Help With Eggs!!

Decorating By Charmed Updated 30 Oct 2007 , 2:49pm by 7yyrt

Charmed Posted 28 Oct 2007 , 5:12pm
post #1 of 9

I just finished putting my cake in the oven and oh boy I realized the expiration date for eggs was 26th of October,...and today is 28th....are the eggs still good or are they spoiled?
I don't want people who will eat this cake become sick icon_eek.gificon_eek.gificon_eek.gif Please tell me if the cake will be safe to eat icon_eek.gif
Thanks

8 replies
dl5crew Posted 28 Oct 2007 , 8:19pm
post #2 of 9

I think the eggs are fine. If you have any of the eggs left, that aren't cracked. You can place the uncracked egg in a glass of water if it sinks to the bottom it's fine, if it floats, it's bad.
I believe the eggs are good about a week past their expiration date.

TractorDiva Posted 28 Oct 2007 , 9:13pm
post #3 of 9

http://www.eggs.ca/nutrition/faqs/safety.asp

I have attached a link with very helpful information regarding eggs. To answer the immediate question: as long as you have kept your eggs refrigerated, they had no cracks to allow air to reach them, there should be no problem.

The older an egg gets, the dryer it becomes. The proteins break down and the whites are pretty much useless for meringue. The float test will tell you the approximate freshness of the egg: if it lays flat on the bottom of a bowl of room temp tap water it is the freshest. As it ages, it will "stand up" ...older still it will be suspended in the water. If it is floating on the top - I'd discard it and use different eggs.

Oh...and the eggs you float? You should use them right way. Eggs should not be washed and placed back in the fridge. The water removes some of the protective natural coating on the shell and allows the pores of the shell to be vulnerable and more receptive to bacteria and odors.

Charmed Posted 29 Oct 2007 , 3:47am
post #4 of 9

Thank you both so very much thumbs_up.gif

7yyrt Posted 29 Oct 2007 , 3:20pm
post #5 of 9

Most eggs have the date that they were packaged, not expire. Did you just buy them?

LittleLinda Posted 30 Oct 2007 , 2:22am
post #6 of 9

Thank you, TractorDiva, for that interesting site about eggs.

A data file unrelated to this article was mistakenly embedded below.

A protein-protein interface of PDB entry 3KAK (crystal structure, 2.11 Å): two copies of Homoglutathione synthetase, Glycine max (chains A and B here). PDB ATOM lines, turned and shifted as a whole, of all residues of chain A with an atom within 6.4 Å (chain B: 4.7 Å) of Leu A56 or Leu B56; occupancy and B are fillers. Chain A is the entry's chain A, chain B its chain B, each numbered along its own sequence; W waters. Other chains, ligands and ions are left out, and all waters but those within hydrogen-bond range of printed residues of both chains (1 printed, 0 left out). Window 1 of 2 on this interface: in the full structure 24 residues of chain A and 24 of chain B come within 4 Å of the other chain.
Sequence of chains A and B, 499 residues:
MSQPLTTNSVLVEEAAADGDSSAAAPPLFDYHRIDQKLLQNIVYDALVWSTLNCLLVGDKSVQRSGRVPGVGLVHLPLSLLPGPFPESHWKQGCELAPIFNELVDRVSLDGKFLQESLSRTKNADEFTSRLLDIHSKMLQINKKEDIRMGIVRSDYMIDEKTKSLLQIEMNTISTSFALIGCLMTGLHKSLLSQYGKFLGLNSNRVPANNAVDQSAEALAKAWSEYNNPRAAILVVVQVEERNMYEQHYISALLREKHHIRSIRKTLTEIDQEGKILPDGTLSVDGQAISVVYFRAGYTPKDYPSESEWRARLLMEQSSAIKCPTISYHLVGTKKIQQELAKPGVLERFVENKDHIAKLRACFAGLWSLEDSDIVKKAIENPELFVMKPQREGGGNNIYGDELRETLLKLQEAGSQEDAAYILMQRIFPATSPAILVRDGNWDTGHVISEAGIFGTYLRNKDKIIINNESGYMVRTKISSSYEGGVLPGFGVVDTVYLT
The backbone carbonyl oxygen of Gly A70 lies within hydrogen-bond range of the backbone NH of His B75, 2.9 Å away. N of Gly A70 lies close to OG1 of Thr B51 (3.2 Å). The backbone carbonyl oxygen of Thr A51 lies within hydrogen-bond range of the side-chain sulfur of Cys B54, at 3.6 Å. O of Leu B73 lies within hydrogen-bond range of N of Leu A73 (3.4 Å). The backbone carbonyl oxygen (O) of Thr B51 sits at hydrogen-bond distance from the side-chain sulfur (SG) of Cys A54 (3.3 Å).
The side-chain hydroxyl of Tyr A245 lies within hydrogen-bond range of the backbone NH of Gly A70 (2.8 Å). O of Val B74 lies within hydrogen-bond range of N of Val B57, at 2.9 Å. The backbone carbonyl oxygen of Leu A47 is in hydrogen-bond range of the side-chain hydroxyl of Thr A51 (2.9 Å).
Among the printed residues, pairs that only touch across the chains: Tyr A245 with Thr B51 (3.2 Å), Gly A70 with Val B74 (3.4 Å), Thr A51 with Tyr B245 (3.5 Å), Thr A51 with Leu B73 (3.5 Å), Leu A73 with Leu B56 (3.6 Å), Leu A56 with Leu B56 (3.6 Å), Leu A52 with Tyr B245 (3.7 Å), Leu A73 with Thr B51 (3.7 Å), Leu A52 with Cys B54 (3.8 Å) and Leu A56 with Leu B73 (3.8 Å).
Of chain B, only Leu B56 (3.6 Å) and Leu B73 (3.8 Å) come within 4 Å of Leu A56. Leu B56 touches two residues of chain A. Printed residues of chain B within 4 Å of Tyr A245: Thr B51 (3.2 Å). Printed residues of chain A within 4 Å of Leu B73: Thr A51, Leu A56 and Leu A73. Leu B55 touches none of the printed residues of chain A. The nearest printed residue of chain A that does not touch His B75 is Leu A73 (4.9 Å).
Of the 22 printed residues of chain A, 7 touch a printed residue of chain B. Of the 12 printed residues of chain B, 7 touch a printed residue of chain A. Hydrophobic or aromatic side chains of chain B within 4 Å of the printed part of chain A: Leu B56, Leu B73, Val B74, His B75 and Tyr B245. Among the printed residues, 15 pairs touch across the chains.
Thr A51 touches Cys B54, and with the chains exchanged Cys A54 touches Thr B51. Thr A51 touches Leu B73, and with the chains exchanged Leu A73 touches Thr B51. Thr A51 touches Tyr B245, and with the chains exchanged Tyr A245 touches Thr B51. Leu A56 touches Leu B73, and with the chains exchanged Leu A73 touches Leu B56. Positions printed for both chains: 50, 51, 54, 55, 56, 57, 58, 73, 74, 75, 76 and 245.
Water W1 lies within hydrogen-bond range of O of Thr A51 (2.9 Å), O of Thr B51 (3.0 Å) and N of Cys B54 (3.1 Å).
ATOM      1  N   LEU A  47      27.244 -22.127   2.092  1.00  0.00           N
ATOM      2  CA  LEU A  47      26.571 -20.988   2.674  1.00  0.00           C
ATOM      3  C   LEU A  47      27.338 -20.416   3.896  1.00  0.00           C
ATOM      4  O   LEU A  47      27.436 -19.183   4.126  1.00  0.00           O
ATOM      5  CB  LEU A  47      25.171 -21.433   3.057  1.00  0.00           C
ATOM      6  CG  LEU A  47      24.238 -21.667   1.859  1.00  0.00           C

beachcakes Posted 30 Oct 2007 , 11:48am
post #7 of 9

Interesting info on eggs. I've recently noticed that individual eggs are being stamped with an expiration date.

7yyrt Posted 30 Oct 2007 , 2:48pm
post #8 of 9

Found this - The Egg Safety Center provides scientifically accurate information on food safety issues related to eggs.

What does the date on the egg carton mean?

Egg cartons with the USDA grademark must display a âJulian dateâ*, the date the eggs were packed. Although not required, they may also carry an expiration date beyond which the eggs should not be sold, but are still safe to eat. On cartons with the USDA grademark, this date can not exceed 30 days after the eggs were packed in the carton. Depending on the retailer, the expiration date may be less than 30 days. Eggs packed in cartons without the USDA grademark are governed by the laws of their states.

*Julian date: usually on the short side of the carton, represents the consecutive days of the year with the number 001 as January 1 and December 31 as 365.

How long are eggs safe to eat after purchase?

Fresh shell eggs can be stored in their cartons in the refrigerator for four to five weeks beyond the cartonâs Julian date with minor loss of quality. Once an egg begins to age, it loses moisture through its porous shell and begins to dry. The membranes that hold the egg structure begin to loosen and the yolk may not be anchored in the center of the white once the egg is broken. An older egg would be most appropriate for a mixed dish, a batter or a hard cooked egg which should be easier to peel than a freshly laid egg.

7yyrt Posted 30 Oct 2007 , 2:49pm
post #9 of 9

Found this - The Egg Safety Center provides scientifically accurate information on food safety issues related to eggs. http://www.eggsafety.org/index.htm

What does the date on the egg carton mean?

Egg cartons with the USDA grademark must display a âJulian dateâ*, the date the eggs were packed. Although not required, they may also carry an expiration date beyond which the eggs should not be sold, but are still safe to eat. On cartons with the USDA grademark, this date can not exceed 30 days after the eggs were packed in the carton. Depending on the retailer, the expiration date may be less than 30 days. Eggs packed in cartons without the USDA grademark are governed by the laws of their states.

*Julian date: usually on the short side of the carton, represents the consecutive days of the year with the number 001 as January 1 and December 31 as 365.

How long are eggs safe to eat after purchase?

Fresh shell eggs can be stored in their cartons in the refrigerator for four to five weeks beyond the cartonâs Julian date with minor loss of quality. Once an egg begins to age, it loses moisture through its porous shell and begins to dry. The membranes that hold the egg structure begin to loosen and the yolk may not be anchored in the center of the white once the egg is broken. An older egg would be most appropriate for a mixed dish, a batter or a hard cooked egg which should be easier to peel than a freshly laid egg.

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